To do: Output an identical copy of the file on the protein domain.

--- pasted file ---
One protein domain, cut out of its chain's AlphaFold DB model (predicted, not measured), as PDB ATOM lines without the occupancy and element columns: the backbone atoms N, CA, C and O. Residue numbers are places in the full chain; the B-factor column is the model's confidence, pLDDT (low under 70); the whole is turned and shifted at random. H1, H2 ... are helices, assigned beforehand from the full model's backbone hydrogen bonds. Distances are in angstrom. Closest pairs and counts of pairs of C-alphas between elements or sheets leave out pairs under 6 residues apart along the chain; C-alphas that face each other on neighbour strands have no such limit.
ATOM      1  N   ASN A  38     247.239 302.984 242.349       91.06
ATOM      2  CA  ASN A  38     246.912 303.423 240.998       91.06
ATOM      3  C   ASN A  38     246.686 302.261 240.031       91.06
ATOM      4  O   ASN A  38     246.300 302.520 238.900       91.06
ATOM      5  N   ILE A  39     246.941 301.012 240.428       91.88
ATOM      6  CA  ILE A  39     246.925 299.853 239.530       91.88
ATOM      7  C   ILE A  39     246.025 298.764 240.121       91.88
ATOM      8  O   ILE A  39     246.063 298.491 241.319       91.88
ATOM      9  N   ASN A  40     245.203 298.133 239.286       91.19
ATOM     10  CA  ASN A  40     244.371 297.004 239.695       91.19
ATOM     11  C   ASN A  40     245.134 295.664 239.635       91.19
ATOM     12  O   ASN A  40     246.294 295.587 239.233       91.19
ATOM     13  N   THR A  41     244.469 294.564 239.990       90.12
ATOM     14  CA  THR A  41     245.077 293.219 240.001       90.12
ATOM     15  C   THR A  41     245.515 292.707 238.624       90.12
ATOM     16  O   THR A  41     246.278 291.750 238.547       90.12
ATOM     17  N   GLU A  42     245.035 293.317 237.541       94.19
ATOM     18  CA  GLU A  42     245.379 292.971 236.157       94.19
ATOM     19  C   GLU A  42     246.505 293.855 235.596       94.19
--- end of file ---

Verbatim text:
One protein domain, cut out of its chain's AlphaFold DB model (predicted, not measured), as PDB ATOM lines without the occupancy and element columns: the backbone atoms N, CA, C and O. Residue numbers are places in the full chain; the B-factor column is the model's confidence, pLDDT (low under 70); the whole is turned and shifted at random. H1, H2 ... are helices, assigned beforehand from the full model's backbone hydrogen bonds. Distances are in angstrom. Closest pairs and counts of pairs of C-alphas between elements or sheets leave out pairs under 6 residues apart along the chain; C-alphas that face each other on neighbour strands have no such limit.
ATOM      1  N   ASN A  38     247.239 302.984 242.349       91.06
ATOM      2  CA  ASN A  38     246.912 303.423 240.998       91.06
ATOM      3  C   ASN A  38     246.686 302.261 240.031       91.06
ATOM      4  O   ASN A  38     246.300 302.520 238.900       91.06
ATOM      5  N   ILE A  39     246.941 301.012 240.428       91.88
ATOM      6  CA  ILE A  39     246.925 299.853 239.530       91.88
ATOM      7  C   ILE A  39     246.025 298.764 240.121       91.88
ATOM      8  O   ILE A  39     246.063 298.491 241.319       91.88
ATOM      9  N   ASN A  40     245.203 298.133 239.286       91.19
ATOM     10  CA  ASN A  40     244.371 297.004 239.695       91.19
ATOM     11  C   ASN A  40     245.134 295.664 239.635       91.19
ATOM     12  O   ASN A  40     246.294 295.587 239.233       91.19
ATOM     13  N   THR A  41     244.469 294.564 239.990       90.12
ATOM     14  CA  THR A  41     245.077 293.219 240.001       90.12
ATOM     15  C   THR A  41     245.515 292.707 238.624       90.12
ATOM     16  O   THR A  41     246.278 291.750 238.547       90.12
ATOM     17  N   GLU A  42     245.035 293.317 237.541       94.19
ATOM     18  CA  GLU A  42     245.379 292.971 236.157       94.19
ATOM     19  C   GLU A  42     246.505 293.855 235.596       94.19